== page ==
Working With Non-Human Characters – Guest Post…

Fantasy, Science Fiction and Horror writers have a few things in common, but I want to address just one: Non-human characters. Whether your character is an elf, an alien or the creature from the black lagoon, we, as humans, have a tendency to anthropomorphise these non-humans and that can rob them of their unique attributes that make them interesting characters for your story.

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To make an interesting non-human, the writer has to break away from assumptions and values that would be applied to human characters. Aspects of a non-human character’s behaviour would be determined by environment, back story and level of development.

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For example, in the movie Enemy Mine with Dennis Quaid and Lou Gossett, Jr., the alien creature has distinctive eating habits and survival mechanisms that differ from the human character, including reproducing asexually. Another, more diverse example is the Lord of the Rings series by J.R.R. Tolkien. The cultures of men, elves, dwarves and hobbits, not to mention orcs and wizards, have certain similarities in their social interactions, but each has their own language and nuances of culture that make them different. Elves live in trees and walk lightly on the surface of snow. Dwarves mine metals and forge weapons. Hobbits mind their own business, love lots of food and don’t go adventuring… generally.

When it comes to trolls and Ents, however, things become more significantly different. The further from a human environment a creature is to be found, the more diversity will become apparent in its behaviours.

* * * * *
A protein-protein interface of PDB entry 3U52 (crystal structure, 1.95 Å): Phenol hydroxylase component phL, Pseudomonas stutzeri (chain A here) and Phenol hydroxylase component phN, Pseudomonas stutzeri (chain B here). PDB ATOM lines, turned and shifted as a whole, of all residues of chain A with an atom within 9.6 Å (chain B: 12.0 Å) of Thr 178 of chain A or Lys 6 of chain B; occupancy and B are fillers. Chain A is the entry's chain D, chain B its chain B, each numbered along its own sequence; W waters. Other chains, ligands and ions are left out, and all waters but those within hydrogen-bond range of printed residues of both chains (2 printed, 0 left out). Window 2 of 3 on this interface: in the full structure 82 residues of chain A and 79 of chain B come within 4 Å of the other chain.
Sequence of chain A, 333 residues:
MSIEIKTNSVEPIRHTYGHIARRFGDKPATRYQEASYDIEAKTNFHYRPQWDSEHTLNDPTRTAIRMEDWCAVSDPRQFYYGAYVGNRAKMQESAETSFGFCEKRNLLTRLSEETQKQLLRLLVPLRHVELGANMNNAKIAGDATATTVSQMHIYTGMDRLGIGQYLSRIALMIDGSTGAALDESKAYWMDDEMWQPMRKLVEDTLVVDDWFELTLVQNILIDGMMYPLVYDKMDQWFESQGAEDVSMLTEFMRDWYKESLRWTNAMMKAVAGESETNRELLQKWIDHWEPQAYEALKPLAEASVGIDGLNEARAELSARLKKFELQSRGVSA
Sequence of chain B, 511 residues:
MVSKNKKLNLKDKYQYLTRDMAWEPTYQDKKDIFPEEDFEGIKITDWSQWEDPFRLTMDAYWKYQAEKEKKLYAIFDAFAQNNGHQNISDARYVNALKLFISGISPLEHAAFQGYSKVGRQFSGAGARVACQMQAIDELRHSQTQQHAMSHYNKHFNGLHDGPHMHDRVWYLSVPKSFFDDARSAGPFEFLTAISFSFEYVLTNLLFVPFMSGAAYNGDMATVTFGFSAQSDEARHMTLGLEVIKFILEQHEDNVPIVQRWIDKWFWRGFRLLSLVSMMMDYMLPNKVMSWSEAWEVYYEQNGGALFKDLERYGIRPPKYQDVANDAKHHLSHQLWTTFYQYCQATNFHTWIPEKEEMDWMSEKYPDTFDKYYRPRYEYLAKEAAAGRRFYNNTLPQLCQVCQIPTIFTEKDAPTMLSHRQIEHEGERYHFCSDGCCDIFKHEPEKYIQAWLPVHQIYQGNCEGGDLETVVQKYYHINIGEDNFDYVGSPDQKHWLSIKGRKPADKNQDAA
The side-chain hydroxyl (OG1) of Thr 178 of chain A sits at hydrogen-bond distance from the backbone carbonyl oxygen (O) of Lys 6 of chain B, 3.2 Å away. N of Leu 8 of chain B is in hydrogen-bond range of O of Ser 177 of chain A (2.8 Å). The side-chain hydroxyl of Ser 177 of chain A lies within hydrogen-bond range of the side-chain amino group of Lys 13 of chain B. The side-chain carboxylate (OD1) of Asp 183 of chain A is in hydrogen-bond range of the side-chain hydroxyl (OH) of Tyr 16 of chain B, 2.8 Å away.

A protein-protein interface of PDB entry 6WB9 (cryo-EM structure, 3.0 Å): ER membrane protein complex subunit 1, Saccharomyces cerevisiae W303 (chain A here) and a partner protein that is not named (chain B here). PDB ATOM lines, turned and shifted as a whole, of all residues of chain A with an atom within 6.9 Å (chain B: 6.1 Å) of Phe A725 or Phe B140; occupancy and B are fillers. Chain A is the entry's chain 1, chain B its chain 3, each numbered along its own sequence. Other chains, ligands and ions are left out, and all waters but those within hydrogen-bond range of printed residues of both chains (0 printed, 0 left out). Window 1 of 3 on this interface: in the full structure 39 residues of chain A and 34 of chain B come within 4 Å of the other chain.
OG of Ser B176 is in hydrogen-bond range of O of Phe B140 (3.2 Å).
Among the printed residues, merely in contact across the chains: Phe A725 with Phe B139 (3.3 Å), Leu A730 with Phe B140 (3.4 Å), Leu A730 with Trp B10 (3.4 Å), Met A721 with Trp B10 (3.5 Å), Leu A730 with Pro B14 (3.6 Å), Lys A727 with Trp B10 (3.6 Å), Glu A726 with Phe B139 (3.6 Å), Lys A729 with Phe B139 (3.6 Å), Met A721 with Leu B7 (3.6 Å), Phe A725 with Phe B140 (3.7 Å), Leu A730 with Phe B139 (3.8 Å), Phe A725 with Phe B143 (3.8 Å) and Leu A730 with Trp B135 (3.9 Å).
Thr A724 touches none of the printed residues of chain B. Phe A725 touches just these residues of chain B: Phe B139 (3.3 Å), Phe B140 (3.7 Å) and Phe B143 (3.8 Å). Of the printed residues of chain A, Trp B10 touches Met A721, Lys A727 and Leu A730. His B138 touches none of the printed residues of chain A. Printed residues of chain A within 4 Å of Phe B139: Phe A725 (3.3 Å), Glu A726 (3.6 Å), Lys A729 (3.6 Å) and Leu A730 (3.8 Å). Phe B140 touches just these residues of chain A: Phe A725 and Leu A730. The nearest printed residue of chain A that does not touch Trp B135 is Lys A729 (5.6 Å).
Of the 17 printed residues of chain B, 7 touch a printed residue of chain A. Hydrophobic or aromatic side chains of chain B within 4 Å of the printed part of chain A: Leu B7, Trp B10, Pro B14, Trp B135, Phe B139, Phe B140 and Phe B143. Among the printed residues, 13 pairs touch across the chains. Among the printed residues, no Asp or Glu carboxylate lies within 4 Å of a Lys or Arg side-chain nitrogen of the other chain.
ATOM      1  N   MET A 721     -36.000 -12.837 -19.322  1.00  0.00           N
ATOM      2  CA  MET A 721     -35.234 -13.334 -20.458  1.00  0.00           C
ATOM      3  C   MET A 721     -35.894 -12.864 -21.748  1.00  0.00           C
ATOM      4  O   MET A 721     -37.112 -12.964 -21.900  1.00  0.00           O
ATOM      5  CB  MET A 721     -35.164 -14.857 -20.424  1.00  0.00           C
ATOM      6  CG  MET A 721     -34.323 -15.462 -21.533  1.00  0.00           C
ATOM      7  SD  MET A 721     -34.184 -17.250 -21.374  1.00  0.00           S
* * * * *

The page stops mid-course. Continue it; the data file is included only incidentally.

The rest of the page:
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One well-known science fiction novel, Decision at Doona by Anne McCaffrey, gained popularity because of a race of cat people who inhabit the planet that is the main setting for the story. Much of the story focuses on learning the cultural differences between them and the human visitors who land on their planet. This is typical of a lot of science fiction. A very different kind of cat people are portrayed in Marion Zimmer Bradley’s Darkover novels. These are more warlike beings, in contrast to the peaceful Chieri who also inhabit the planet and have psychic abilities.

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The Catmen and Chieri of Darkover both come from a wild environment, one that is perpetually cold, and each have developed their own ways of dealing with their surroundings. When humans land on the planet, they bring their own cultural biases with them and build an airbase with all the sterility and controlled atmosphere of a typical military installation from Earth. The local humans, accustomed to open spaces, carrying swords and wearing furs, find the Terran base disturbing and can’t understand why anyone would want to live in those conditions.

When I created my goblin world, a lot of thought went into their environment and how they would deal with basic necessities. The result was a very tribal community who cooperate for mutual survival, yet individually have complete autonomy in their lives. They practice ecstatic dancing and their young are considered old enough to make life decisions by the time they are the equivalent of a human 10-year-old. That is, if they survive. Life is rough underground and only those intelligent enough to quickly learn to avoid the traps set for intruders are likely to see adulthood.

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Naturally, their mating habits reflect necessity. They have a shortage of females, so new young are revered. The female chooses her mates and decides at birth whether an infant is viable. They are no more monogamous than cats and some carry a venom that temporarily paralyses the male during mating, creating a sort of bondage situation. This quality is only found in a particular psychic species, so there is no question of consent. Goblins do not force themselves on the unwilling, though the venom also doubles as a weapon.